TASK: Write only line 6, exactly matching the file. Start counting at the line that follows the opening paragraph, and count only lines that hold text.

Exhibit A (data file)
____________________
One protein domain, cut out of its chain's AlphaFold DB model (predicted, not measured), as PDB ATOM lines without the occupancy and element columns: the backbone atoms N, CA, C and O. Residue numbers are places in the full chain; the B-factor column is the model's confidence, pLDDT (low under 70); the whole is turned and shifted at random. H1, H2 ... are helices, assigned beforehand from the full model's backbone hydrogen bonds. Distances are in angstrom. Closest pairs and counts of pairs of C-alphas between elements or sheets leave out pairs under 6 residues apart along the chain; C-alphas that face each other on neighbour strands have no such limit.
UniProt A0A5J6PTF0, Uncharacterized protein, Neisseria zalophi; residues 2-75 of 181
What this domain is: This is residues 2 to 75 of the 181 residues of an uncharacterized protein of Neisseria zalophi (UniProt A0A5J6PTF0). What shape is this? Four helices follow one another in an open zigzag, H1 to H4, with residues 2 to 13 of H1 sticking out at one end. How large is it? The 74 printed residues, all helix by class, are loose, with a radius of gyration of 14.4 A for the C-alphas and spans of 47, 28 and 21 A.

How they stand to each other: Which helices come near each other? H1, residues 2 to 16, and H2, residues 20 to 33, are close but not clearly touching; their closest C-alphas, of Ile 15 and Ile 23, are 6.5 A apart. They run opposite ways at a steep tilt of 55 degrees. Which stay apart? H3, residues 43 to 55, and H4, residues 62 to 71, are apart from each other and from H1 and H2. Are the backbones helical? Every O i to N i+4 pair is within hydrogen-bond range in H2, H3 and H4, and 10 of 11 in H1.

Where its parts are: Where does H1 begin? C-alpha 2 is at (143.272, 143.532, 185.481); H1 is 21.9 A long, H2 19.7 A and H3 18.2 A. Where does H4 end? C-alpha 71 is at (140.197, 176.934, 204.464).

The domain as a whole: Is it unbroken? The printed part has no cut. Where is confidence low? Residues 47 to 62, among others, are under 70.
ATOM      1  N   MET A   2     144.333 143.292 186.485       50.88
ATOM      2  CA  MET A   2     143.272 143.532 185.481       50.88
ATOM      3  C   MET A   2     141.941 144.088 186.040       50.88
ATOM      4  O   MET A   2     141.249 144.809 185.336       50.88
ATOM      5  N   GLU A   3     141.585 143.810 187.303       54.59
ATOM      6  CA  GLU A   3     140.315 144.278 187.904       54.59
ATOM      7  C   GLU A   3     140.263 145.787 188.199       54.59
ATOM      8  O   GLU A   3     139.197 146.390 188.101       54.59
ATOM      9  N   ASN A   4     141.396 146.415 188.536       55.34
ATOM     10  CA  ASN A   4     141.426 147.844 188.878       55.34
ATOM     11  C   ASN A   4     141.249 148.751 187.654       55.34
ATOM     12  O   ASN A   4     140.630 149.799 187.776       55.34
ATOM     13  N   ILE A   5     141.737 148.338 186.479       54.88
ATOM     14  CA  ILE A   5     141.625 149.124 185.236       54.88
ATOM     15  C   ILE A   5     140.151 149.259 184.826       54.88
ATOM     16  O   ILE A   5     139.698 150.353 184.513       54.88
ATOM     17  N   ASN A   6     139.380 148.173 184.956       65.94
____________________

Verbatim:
ATOM      1  N   MET A   2     144.333 143.292 186.485       50.88